A senior source in the “change bloc” told Ma’ariv Wednesday morning that “During the night, progress was made in most areas, except for Ayelet Shaked’s insistence on a seat on the Judicial Appointments Committee.” The source stressed that “now it depends on Bennett and Shaked, everything else is ready.” Yesh Atid is firm on refusing to give in to Shaked’s demand and maintaining that two designated ministers will serve on the Judicial Appointments Committee – Justice Minister Gideon Sa’ar (right-wing) and Transportation Minister Merav Michaeli (left-wing). Talks are expected to continue with the hope of informing President Reuven Rivlin of the new government before 11 AM.
Shaked may be asking for a lot, considering her party, Yamina, with only six seats in the Knesset (a seventh went AWOL over joining the left in the first place), will have the prime minister’s job for the next two years, as well as several ministerial portfolios. But this is not some excuse on the Yamina leader’s part to sabotage the left-right government at the last minute, as some on the left have suggested. At stake is Shaked’s life’s work to tame the activist Supreme Court by appointing conservative justices, an endeavor she began as Justice Minister in Netanyahu’s government.
The new government’s term, should it serve its full four years, will coincide with the retirement of six Supreme Court justices at the mandatory age of 70. There are 15 justices altogether, out of whom three are considered conservative and the rest come in varying shades of activism. This activist court has been clashing with the right-wing ruled Knesset over constitutional legislation many say was beyond its authority. This is also the court which in its capacity as the High Court of Justice, has been allowing ludicrous Arab claims against small parts of Jewish settlements in Judea and Samaria, ordering demolitions and evictions in those settlements over slivers of partially-owned land.
With six new, conservative justices who would be respectful of the equality of the three branches of government, a more sane political reality would be made possible. But not if the Judicial Appointments Committee is weighed leftward by the chairwoman of Labor Michaeli.
The Judicial Appointments Committee is comprised of the president of the Supreme Court and two justices; two representatives of the Bar Association; two government ministers; and two MKs, traditionally one from the left and one from the right. To reach her victory in appointing moderate justices as Justice Minister back in 2015, Shaked swung a deal with then chairman of the Bar Association Effi Naveh, defying the will of then-Supreme Court President Miriam Naor. Naveh has been punished since with an embarrassing scandal and lost his chairmanship.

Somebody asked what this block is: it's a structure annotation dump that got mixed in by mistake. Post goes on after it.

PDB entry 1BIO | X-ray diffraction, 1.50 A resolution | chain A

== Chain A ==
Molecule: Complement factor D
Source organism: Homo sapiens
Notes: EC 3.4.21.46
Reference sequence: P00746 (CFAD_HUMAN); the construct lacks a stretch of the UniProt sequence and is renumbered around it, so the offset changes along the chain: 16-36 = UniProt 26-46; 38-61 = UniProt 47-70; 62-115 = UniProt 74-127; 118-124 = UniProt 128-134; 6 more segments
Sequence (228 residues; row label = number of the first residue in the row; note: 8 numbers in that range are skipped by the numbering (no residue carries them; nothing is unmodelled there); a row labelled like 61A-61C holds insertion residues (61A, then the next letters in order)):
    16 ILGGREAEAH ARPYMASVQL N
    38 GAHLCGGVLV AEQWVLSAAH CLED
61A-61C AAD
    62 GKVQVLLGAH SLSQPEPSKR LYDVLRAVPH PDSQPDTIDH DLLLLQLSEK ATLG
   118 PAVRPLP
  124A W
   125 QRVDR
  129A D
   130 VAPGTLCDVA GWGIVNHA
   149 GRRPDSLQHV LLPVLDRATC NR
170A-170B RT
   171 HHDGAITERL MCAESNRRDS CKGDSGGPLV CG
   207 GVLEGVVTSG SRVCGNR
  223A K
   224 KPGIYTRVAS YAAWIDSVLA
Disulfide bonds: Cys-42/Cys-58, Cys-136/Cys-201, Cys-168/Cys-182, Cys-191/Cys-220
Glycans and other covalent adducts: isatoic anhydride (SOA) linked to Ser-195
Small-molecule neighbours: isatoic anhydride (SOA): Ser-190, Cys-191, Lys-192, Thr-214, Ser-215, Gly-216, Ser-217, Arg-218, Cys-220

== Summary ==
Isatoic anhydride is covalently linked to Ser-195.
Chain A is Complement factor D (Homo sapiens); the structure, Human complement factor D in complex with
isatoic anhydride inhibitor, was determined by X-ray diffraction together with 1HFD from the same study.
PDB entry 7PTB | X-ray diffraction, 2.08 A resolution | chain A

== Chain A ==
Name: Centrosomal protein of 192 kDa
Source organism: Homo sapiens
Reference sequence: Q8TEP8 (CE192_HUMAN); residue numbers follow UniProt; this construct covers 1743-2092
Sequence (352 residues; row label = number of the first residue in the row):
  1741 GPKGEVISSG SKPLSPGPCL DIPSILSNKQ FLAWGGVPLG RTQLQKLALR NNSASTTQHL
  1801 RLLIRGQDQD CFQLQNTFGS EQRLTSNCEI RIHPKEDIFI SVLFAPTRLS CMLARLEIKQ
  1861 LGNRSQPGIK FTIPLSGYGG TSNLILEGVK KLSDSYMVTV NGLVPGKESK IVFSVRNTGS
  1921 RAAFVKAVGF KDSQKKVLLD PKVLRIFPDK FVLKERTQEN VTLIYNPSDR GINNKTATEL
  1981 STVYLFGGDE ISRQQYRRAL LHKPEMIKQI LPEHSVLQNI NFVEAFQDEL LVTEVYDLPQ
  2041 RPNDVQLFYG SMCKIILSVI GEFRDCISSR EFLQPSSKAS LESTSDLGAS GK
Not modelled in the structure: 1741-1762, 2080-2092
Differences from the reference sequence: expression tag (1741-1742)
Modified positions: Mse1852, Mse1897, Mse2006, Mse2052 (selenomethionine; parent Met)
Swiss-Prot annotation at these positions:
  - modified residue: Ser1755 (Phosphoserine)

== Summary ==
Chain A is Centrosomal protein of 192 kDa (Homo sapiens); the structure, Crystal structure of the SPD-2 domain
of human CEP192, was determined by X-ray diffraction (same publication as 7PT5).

The current breakdown of the Judicial Appointments Committee leans is in favor of the activists by 5 to 4 at best. Shaked is aiming to reverse this by replacing one leftist vote – Michaeli.
Meanwhile, according to Israeli media, one area of the law has been reversed by Lapid’s skilled negotiators in favor of the lawbreakers: the Kaminitz Law, which made it easier for police to enforce the law against illegal construction, will be revoked altogether or frozen, and some illegal Bedouin settlements in the Negev, on large swaths of land outside the recognized Bedouin domains, will attain a formal legal status, complete with infrastructure services. The winner here is Mansur Abbas, chairman of Ra’am, the Islamist party.
Incidentally, as a gift to Ra’am, the new left-right government will likely drop from its fundamental agenda the support for LGBTQ, because the Islamist party is against it. Must respect Islam…
New Hope chairman Gideon Sa’ar is another “stumbling block” in the path of the new left-right coalition government: Sa’ar, as the next Justice Minister, is determined to reform the role of Attorney General, whose title in Hebrew is merely Government’s Legal Counsel. The job of AG has been schizophrenic from its inception, including both that of the attorney advising the PM on the legality of new legislation and the job of head of the state law enforcement apparatus. It’s the definition of holding both ends of the stick.
By splitting the role, Israel would have a true Attorney General who supervises the work of all its law enforcement agencies, and a legal adviser to the government who might on occasion take a position against that of the AG – something which under the current scope of the job is understandably impossible.
One final heartwarming news: Labor MK Gilad Kariv demands the position of Diaspora Minister, for which he sees himself as the natural candidate. Kariv happens to be the Executive Director of the Israel Movement for Reform and Progressive Judaism, and he plans, among other things, to establish in the Diaspora Ministry a new “Division for Renewed Judaism,” which is code for Reform Judaism. This will have less to do with taking care of the Reform in the diaspora – I hear they’re mostly quite well to do – but with pouring billions of shekels into the reform temples in Israel. Financially free at last, free at last.